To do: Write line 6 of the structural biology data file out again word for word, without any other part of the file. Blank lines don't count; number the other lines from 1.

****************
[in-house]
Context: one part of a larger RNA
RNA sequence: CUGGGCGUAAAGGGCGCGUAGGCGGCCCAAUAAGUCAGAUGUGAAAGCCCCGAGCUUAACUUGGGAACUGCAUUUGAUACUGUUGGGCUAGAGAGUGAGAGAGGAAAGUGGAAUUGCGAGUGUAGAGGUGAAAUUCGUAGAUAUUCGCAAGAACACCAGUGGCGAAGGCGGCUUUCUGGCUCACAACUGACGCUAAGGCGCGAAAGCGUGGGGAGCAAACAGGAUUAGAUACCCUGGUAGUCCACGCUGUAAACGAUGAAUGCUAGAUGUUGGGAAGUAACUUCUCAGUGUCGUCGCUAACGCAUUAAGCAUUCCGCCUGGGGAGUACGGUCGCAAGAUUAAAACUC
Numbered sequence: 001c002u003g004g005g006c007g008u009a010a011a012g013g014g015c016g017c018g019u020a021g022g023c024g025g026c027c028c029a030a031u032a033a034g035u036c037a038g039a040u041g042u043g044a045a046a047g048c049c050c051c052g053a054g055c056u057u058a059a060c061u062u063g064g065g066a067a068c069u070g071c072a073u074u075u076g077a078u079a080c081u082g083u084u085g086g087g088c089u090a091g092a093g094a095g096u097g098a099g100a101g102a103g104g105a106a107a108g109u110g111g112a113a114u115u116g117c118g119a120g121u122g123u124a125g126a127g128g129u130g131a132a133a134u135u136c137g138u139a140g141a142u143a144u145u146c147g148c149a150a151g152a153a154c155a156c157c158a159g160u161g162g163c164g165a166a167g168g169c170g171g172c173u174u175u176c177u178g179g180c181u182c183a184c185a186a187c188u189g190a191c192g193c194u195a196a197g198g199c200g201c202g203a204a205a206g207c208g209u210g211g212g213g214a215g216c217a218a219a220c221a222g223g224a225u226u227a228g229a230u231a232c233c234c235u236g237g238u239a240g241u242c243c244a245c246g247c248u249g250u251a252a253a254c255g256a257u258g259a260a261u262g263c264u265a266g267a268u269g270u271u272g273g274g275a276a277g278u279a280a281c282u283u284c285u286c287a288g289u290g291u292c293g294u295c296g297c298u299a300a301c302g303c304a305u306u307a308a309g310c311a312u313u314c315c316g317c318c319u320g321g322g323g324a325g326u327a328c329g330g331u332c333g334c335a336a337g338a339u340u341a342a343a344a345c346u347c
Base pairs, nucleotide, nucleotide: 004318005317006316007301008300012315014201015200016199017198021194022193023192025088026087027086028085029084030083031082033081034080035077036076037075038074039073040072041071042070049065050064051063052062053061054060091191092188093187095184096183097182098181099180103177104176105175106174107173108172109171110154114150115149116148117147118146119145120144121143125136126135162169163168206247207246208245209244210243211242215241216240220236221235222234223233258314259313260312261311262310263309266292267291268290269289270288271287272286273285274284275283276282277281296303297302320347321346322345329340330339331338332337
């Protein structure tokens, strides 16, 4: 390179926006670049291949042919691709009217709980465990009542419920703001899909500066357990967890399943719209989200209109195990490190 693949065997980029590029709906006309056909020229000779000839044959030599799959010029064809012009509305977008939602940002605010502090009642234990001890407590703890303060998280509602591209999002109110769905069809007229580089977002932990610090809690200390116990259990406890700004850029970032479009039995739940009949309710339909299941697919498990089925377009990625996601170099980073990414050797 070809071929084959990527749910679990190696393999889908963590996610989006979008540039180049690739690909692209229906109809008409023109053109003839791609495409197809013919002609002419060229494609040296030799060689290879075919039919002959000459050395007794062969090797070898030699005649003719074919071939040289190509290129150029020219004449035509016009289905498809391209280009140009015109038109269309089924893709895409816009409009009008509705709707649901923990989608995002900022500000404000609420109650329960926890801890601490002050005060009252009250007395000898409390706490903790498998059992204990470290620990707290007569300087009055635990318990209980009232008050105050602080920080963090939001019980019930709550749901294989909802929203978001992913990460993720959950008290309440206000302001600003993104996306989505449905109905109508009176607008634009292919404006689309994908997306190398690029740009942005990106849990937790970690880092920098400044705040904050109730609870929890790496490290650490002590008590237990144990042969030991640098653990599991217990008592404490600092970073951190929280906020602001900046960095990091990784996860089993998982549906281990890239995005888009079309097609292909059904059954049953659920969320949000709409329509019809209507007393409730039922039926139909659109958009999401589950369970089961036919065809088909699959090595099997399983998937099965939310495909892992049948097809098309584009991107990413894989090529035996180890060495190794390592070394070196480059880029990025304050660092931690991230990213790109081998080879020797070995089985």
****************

């Protein structure tokens, strides 16, 4: 390179926006670049291949042919691709009217709980465990009542419920703001899909500066357990967890399943719209989200209109195990490190 693949065997980029590029709906006309056909020229000779000839044959030599799959010029064809012009509305977008939602940002605010502090009642234990001890407590703890303060998280509602591209999002109110769905069809007229580089977002932990610090809690200390116990259990406890700004850029970032479009039995739940009949309710339909299941697919498990089925377009990625996601170099980073990414050797 070809071929084959990527749910679990190696393999889908963590996610989006979008540039180049690739690909692209229906109809008409023109053109003839791609495409197809013919002609002419060229494609040296030799060689290879075919039919002959000459050395007794062969090797070898030699005649003719074919071939040289190509290129150029020219004449035509016009289905498809391209280009140009015109038109269309089924893709895409816009409009009008509705709707649901923990989608995002900022500000404000609420109650329960926890801890601490002050005060009252009250007395000898409390706490903790498998059992204990470290620990707290007569300087009055635990318990209980009232008050105050602080920080963090939001019980019930709550749901294989909802929203978001992913990460993720959950008290309440206000302001600003993104996306989505449905109905109508009176607008634009292919404006689309994908997306190398690029740009942005990106849990937790970690880092920098400044705040904050109730609870929890790496490290650490002590008590237990144990042969030991640098653990599991217990008592404490600092970073951190929280906020602001900046960095990091990784996860089993998982549906281990890239995005888009079309097609292909059904059954049953659920969320949000709409329509019809209507007393409730039922039926139909659109958009999401589950369970089961036919065809088909699959090595099997399983998937099965939310495909892992049948097809098309584009991107990413894989090529035996180890060495190794390592070394070196480059880029990025304050660092931690991230990213790109081998080879020797070995089985």